Our piano part right now is essentially a mono track which I'm positioning to the left. The Reverb and the effects that are on the piano part are actually stereo effects. So there are opening up the picture of the piano to sound stereo, but the track itself is mono. Finally, I do want to look at the Compressor as well. I am going to turn the drums off. I'll leave the guitar on for the moment, because I like the way that these are working together as I sculpt this sound a little bit. Compression gives us four parameters to edit.
The Threshold is the volume that your sound needs to be at before the Compressor will actually kick in and compress your dynamic range. So if I want to make the Compressor kick in more often and be more aggressive, I need to move the threshold lower to left, and if I want it to tread a little more lightly on my sound, I need to move the threshold to the right. (Music playing) Ratio is how much compression is actually happening at that threshold.
The Ratio right now for this particular setting is 1.8:1, so not even quite 2:1. If I wanted more compression to even out the dynamic range, I'd slide this to the right, but I actually want it to be a little bit lighter. So I am going to move off some. Attack is how quickly the compression kicks in, at this ratio at that threshold. So if I wanted to be a faster response, I can slide this down to the left. Gain is my overall gain. In this particular instance of the Compressor plug-in is adding 6 dB to our overall piano sound, which I think is good, because the piano sound itself is very quiet.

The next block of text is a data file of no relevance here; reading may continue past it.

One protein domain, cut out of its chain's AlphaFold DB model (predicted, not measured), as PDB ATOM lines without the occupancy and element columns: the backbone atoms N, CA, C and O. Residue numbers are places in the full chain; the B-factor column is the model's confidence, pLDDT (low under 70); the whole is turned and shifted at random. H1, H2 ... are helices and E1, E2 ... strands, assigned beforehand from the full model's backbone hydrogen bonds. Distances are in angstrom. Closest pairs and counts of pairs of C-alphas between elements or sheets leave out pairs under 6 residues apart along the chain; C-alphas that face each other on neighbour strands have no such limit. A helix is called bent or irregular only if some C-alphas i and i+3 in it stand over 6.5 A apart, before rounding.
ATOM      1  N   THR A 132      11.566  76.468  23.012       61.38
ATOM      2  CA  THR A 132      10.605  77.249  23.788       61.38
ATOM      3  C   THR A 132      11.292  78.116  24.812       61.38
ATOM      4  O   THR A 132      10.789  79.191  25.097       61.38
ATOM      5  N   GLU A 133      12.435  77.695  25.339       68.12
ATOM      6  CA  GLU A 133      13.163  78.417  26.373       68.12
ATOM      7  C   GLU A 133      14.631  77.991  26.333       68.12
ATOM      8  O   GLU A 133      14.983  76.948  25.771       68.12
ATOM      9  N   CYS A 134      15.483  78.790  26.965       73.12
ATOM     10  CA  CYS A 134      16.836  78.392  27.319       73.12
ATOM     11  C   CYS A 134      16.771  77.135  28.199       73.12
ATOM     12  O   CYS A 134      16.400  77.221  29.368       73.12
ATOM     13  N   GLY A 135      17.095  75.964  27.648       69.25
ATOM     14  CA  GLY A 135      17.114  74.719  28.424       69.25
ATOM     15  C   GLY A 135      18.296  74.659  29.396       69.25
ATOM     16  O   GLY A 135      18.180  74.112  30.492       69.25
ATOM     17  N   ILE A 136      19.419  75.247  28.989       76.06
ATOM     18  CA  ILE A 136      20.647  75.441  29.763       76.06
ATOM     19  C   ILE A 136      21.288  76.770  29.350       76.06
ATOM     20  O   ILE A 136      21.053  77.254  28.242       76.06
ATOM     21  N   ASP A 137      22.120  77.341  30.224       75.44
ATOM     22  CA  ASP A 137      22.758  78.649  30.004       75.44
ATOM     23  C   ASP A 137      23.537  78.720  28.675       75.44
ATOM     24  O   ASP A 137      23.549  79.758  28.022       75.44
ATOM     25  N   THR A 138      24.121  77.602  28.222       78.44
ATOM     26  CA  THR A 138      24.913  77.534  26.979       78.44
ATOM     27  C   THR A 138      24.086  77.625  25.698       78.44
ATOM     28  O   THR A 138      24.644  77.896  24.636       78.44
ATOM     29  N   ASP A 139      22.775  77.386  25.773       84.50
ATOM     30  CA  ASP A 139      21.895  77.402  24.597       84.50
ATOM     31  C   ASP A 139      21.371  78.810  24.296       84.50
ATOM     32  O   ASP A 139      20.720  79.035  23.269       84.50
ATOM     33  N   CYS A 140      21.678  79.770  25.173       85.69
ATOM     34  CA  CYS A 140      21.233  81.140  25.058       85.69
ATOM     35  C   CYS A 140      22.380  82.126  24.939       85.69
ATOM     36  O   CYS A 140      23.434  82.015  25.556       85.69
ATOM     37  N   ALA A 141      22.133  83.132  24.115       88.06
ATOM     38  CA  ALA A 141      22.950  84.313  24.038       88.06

(Music playing) I am pretty happy with that. I am going to leave it there. I know that I can come back in here during the mixing phase and make other adjustments. And remember if you're happy with the edits that you've made for your software instrument presets, you can always click Save Instrument, give it a name, hit Save, and it will always be available to you in your preset list in the future.
So especially in cases where you're going to be recording a software instrument, definitely remember that you can make an infinite number of adjustments to the sound afterward and don't get hung up on trying to craft the perfect sound first. If you're inspired play or record something, don't let sound editing hold you up. Get it recorded first and then edit your sound to your heart's content after the recording light is out.